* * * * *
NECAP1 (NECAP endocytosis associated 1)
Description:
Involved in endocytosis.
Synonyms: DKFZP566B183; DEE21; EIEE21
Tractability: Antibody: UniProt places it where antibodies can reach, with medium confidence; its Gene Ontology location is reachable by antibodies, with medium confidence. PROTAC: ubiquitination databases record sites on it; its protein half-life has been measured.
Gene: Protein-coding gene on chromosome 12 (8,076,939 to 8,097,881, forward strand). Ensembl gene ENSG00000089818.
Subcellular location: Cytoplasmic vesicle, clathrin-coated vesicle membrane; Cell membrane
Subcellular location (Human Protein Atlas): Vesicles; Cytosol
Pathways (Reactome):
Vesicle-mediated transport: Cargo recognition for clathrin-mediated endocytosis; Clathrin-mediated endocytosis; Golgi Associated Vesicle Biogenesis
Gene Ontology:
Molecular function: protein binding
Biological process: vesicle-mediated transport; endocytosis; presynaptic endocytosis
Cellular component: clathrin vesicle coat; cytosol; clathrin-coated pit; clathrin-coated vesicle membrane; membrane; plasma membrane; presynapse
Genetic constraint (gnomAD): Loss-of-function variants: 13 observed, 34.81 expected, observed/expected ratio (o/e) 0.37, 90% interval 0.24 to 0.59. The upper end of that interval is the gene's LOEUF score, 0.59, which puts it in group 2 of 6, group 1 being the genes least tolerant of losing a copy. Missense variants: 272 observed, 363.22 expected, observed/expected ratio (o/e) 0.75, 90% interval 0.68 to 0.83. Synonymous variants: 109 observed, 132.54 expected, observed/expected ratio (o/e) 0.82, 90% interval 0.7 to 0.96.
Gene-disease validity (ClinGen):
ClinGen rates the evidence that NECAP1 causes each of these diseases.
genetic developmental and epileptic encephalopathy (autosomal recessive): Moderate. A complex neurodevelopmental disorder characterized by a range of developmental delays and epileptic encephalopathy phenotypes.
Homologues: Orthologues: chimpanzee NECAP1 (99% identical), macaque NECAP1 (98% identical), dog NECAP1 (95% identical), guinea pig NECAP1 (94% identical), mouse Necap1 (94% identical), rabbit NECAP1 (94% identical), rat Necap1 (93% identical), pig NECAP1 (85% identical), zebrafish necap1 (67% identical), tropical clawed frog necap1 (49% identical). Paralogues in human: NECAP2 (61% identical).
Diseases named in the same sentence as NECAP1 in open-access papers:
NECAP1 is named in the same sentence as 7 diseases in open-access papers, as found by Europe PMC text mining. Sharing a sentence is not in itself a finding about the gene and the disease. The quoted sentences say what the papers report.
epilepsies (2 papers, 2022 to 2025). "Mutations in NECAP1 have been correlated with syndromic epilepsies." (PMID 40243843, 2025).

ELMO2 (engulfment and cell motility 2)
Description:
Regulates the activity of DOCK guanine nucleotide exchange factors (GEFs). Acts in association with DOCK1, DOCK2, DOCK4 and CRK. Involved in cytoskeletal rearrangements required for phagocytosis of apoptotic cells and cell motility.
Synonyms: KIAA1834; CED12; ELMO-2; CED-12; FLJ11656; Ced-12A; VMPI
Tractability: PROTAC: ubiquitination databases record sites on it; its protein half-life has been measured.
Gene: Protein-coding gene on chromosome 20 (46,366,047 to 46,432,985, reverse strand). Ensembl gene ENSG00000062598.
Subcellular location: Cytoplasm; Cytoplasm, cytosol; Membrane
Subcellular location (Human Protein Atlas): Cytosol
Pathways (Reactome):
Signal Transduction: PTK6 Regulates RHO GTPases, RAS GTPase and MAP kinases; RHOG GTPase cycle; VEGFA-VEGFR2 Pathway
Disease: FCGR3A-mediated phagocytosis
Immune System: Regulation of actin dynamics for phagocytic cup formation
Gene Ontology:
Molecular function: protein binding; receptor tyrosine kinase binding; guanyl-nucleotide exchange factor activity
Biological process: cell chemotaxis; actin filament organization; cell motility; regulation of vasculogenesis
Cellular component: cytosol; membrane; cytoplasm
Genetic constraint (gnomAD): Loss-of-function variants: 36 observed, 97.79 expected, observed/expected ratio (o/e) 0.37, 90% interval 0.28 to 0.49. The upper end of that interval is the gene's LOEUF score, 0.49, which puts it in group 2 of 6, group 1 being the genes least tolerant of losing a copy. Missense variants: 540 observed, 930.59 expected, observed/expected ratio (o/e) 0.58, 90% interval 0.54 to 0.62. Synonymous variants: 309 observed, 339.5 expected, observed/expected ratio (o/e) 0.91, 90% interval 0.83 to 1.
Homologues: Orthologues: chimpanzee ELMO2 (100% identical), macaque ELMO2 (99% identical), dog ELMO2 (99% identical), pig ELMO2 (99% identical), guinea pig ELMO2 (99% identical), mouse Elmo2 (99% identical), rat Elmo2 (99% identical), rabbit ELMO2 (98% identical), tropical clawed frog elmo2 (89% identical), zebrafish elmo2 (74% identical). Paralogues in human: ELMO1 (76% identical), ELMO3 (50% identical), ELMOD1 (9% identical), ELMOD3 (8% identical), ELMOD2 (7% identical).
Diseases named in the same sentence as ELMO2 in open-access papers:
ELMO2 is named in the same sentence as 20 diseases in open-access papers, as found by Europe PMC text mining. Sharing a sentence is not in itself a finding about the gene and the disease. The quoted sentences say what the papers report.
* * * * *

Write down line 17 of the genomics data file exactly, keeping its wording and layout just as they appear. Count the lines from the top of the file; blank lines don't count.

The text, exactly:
ClinGen rates the evidence that NECAP1 causes each of these diseases.